Accelerating Continuous Delivery: Best Practices for On-Prem and Cloud
As demand escalates for business apps, more and more companies are looking to go beyond CI (continuous integration) – and achieve impactful Continuous Delivery. Here’s a roadmap to take your CD efforts to the next level, thanks to execs from CloudBees, a platform as a service provider specializing in CD.
"The process of moving from CI to CD is a logical but sometimes daunting process."
Integration & Web APIs
By definition, continuous delivery is not a “project” with a defined conclusion. It’s a “process” that stakeholders need to cultivate, improve and drive forward – even after that process seems to be working just fine.
So, the question begs: What initiatives should you undertake when you feel like your continuous delivery (CD) pipeline is running well? How do you take your CD operation to the next level?
Looking at a number of successful CD implementations and listening to some of the world’s top thought leaders on the matter, I’ve come up with a few best practices that can keep the improvements coming.
Starting out: from CI to CD
CD grew out of continuous integration (CI), which is the practice of automatically building and validating each change immediately, identifying errors early and fixing them faster. The process of moving from CI to CD is a logical but sometimes daunting process. It means automating more, involving more people, and extending beyond the comfort of the development domain to consider quality assurance, operations and other steps of the software delivery pipeline.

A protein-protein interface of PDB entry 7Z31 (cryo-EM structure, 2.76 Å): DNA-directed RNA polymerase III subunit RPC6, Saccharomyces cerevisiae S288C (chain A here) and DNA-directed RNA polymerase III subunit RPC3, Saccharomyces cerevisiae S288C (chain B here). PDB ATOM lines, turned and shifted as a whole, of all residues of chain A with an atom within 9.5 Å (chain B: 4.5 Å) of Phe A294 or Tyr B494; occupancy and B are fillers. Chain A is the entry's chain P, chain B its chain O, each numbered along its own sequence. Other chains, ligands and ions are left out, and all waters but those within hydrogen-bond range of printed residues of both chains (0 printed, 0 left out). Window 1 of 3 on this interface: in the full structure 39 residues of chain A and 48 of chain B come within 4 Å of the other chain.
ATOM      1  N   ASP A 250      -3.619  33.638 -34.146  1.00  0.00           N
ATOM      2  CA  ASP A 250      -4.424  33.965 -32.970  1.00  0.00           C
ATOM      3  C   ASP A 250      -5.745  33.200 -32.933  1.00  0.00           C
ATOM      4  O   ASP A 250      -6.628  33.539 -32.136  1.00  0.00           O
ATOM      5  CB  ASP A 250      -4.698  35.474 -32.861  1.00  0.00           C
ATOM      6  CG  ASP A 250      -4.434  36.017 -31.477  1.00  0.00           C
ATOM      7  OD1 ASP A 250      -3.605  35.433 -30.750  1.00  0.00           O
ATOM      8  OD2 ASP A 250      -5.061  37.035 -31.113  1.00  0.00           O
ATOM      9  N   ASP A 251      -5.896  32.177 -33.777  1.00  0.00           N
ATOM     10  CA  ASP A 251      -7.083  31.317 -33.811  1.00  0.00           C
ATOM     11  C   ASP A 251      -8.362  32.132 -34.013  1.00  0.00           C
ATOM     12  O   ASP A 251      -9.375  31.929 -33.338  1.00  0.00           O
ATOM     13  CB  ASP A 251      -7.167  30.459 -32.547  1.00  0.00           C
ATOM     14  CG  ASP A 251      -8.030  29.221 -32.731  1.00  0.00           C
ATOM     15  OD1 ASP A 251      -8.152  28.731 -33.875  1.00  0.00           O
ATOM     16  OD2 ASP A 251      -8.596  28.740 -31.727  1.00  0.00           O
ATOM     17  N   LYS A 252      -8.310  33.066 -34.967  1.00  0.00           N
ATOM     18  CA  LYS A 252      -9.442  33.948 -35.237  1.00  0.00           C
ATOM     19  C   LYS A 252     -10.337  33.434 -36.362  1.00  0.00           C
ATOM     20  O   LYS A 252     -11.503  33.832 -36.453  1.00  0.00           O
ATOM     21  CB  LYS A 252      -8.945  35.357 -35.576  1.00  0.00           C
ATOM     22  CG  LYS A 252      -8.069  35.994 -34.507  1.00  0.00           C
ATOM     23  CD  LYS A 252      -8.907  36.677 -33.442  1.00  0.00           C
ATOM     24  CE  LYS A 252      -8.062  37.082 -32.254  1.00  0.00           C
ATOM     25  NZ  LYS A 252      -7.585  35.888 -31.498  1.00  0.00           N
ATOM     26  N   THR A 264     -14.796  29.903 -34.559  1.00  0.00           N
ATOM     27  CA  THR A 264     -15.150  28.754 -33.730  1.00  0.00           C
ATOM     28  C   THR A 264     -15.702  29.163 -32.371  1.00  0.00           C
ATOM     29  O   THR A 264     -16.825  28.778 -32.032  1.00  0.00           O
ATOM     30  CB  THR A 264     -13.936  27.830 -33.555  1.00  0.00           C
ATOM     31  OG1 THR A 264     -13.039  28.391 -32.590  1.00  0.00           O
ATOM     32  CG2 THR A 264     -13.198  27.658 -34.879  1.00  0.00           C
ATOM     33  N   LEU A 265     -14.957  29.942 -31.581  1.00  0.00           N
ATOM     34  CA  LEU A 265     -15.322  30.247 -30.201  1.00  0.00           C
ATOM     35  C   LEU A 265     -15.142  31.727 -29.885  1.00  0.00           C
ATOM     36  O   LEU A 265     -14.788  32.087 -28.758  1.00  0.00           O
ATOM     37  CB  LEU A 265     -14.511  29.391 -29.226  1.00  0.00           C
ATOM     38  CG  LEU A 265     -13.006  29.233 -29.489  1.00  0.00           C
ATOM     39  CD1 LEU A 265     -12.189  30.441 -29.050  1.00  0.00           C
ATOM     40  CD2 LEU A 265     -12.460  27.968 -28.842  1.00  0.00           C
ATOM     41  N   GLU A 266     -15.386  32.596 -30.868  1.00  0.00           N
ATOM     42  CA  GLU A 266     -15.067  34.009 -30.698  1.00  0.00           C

You may be asking: “It was tough enough to get the development team on board. How do I influence change across all of these teams? Don’t worry! It can be done -- and is well worth the effort.
As found in the survey “Continuous Delivery: The New Normal for Software Development” by Evans Research and Perforce, 65% of organizations are practicing CD on one or more projects with the top two benefits cited as “Faster time-to-market” and “Better quality products.”
To make the transition, you will need to involve downstream stakeholders, build excitement, invest in new skill sets and be pragmatic not dogmatic, adjusting plans to address challenges as they are encountered. Usually, it starts with establishing automation of the delivery pieces with a cross-functional automation engine and addressing cultural and process needs along the way. In short, “Push” and push right.
Push farther to the right along your continuous automation pipeline
This is a fancy way of saying, “Get more aggressive.”
If a typical pipeline moves left to right, from source code on the left to production on the right, procedures call for teams to start automating facets early in the process and then tackle those closer to production later. It’s usually an issue of resources: You can’t pay for everything all at once, so win the battles you can win. When you feel you can generate a return on investment, push deeper into your pipeline and get into more territories.
For instance, moving CD close to production is more of a challenge because tooling in a production system isn’t truly automated. Leveraging configuration management solutions such as Chef or Puppet can automate the setup of your infrastructure. The other option is to adopt a practice called immutable infrastructure, which completely replaces, instead of updates, an existing part of your infrastructure, making deployments less complex. Replacing a system at the lowest level possible forces you to automate every deployment step.